There may be a couple of reasons why your plant is wilting. It could be that the plant is too dry and needs water. On the other hand, wilting African violet leaves may also be a sign of overwatering. This can occur when the plant is watered too much, especially if the plant is in a plastic pot.
How do you revive a wilted African violet?
Moving a cold, wilted African violet to a warm area may revive the plant. Remove any dark, soft leaves, stems or flowers, and place the plant in a plastic bag. Seal the bag and don’t open it for at least a week.
Should African violet leaves droop?
Watering is at the root of all African violet drooping leaves’ problem. For instance, when the potting soil is too dry, the leaves will droop because they aren’t getting enough moisture. On the other hand, the plant will also droop when the soil is too wet.
How do you perk up an African violet?
Try placing your plant on a humidity tray to boost the moisture in the air. If your African violet has drooping leaves, it may be suffering from low temperatures. Keep your indoor environment around 70 degrees Fahrenheit, even at night.
How do I know if my African violet is overwatered?
Signs of Overwatered African Violet
- Brown Spots on Leaves. Brown spots appearing on your African Violets are never a good sign. …
- Root Rot. If you are overwatering your African Violet your plant will develop. …
- Mold Growing on Soil. …
- Shriveled Appearance and Mushy Stems. …
- Wilting. …
- Yellow Leaves. …
- Wrinkled Leaves. …
- Curled Leaves.
How do I know if my African violet has root rot?
- Plant topples over at the base. The top part of your African Violet may separate from the root system entirely, though the crown is still intact.
- Roots are decayed.
- Roots have yellow or yellowish-brown stripes on them.
How often should I water my African violet?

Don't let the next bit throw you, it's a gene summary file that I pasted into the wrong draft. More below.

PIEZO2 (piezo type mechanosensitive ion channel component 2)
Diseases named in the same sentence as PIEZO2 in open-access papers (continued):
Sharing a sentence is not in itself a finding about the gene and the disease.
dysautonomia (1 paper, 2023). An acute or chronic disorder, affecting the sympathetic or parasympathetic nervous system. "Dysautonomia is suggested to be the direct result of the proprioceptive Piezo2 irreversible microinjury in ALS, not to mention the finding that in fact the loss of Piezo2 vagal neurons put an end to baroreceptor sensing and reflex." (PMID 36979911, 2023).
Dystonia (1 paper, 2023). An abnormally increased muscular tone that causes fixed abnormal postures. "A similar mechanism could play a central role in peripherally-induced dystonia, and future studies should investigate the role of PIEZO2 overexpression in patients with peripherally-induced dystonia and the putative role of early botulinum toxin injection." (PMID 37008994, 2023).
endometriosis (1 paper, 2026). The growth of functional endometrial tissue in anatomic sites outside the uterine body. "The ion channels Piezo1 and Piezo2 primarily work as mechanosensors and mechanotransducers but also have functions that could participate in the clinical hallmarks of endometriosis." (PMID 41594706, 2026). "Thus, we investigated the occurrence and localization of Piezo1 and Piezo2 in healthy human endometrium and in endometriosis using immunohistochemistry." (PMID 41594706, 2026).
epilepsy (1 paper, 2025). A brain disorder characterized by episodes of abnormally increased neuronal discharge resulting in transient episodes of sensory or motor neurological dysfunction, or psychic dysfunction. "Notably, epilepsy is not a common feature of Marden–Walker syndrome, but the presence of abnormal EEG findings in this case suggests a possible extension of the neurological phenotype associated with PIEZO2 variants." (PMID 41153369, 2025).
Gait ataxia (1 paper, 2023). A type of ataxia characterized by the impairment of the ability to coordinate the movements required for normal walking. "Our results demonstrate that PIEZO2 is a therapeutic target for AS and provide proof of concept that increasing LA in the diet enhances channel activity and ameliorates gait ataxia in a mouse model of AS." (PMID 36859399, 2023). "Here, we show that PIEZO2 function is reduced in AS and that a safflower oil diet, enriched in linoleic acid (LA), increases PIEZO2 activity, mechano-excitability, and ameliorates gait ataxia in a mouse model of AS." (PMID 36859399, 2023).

“How often to water African violets?” is perhaps the most pondered African violet dilemma. The best guide is to feel the top of the soil: if it is dry to the touch, then it is time to water. African violets should be allowed to dry out between each watering for best results. Overwatering can kill a plant.
Do African violets need sunlight?
African violets need indirect sunlight, direct can burn the leaves. Choose a north- or east- facing window for best results. Keep plants away from cold glass and rotate the pot once a week so all leaves receive light. … Allow the plant to dry out between waterings.
What happens if African violet leaves get wet?
The soil for African Violets should be kept moist. When watering an African Violet one can water from either the top of the bottom but use water that is room temperature. When watering from the top be careful not to get the leaves wet, getting the leaves wet can cause spots or rings to appear on the plant’s leaves.
Can you get African violet leaves wet?
Yes, you can get African violet leaves wet. It does rain where they grow. However, do NOT let water sit in their centers, don’t use cold water, which will mar the leaves, and let it dry out of the sun. If you don’t want to do that, use a soft paintbrush or a baby brush to brush the dust off the leaves.
Should you remove dead flowers from African violets?
The plant produces leaves regularly, and this will help balance the appearance of the violet while allowing old leaves to make room for new. Remove spent flowers as they occur. This will help promote the growth of new blooms because the plant doesn’t have to direct any energy to old flowers.
How do I know if my African violet is healthy?
The plants thrive on a happy medium in terms of sunlight. You can tell if your violet has proper sunlight by checking the leaves. In too much sunlight, the leaves turn yellow and the edges burn. In too little sunlight, the leaves will appear to be a healthy green, but there will be no blooms.
How long do African violets last?
An African violet (Saintpaulia spp.) can last indefinitely, according to the Bay State African Violet Society. It’s not unusual for them to live 50 years or more with proper care. The key is to avoid overwatering, chilling and direct sunlight — three things that can drastically reduce an African violet’s lifespan.
How do you save a dying violet?
Give it good light, remember to water it when needed, and regularly remove dead and dying leaves and blossoms. In another 6 months, repot it by removing a bit of soil from the bottom of the root ball and lowering the plant into the pot, adding fresh soil to cover the (small) neck.
How do you fix root rot in African violets?
You can trim away the brown rotted roots leaving the healthy roots and repot this violet in a light airy barely moist soil. To prevent future root-rot, when potting up the plant, can add a thin layer of perlite at the bottom of the pot, to provide adequate drainage.
When should I repot my African violet?
When to Repot Your African Violets
“As the plants grow, they can be repotted into larger pots so that they don’t get too root-bound.” Once your African violet has doubled or tripled the size of your pot and the leaves are starting to wilt, it’s probably time to make the move, says McEnaney.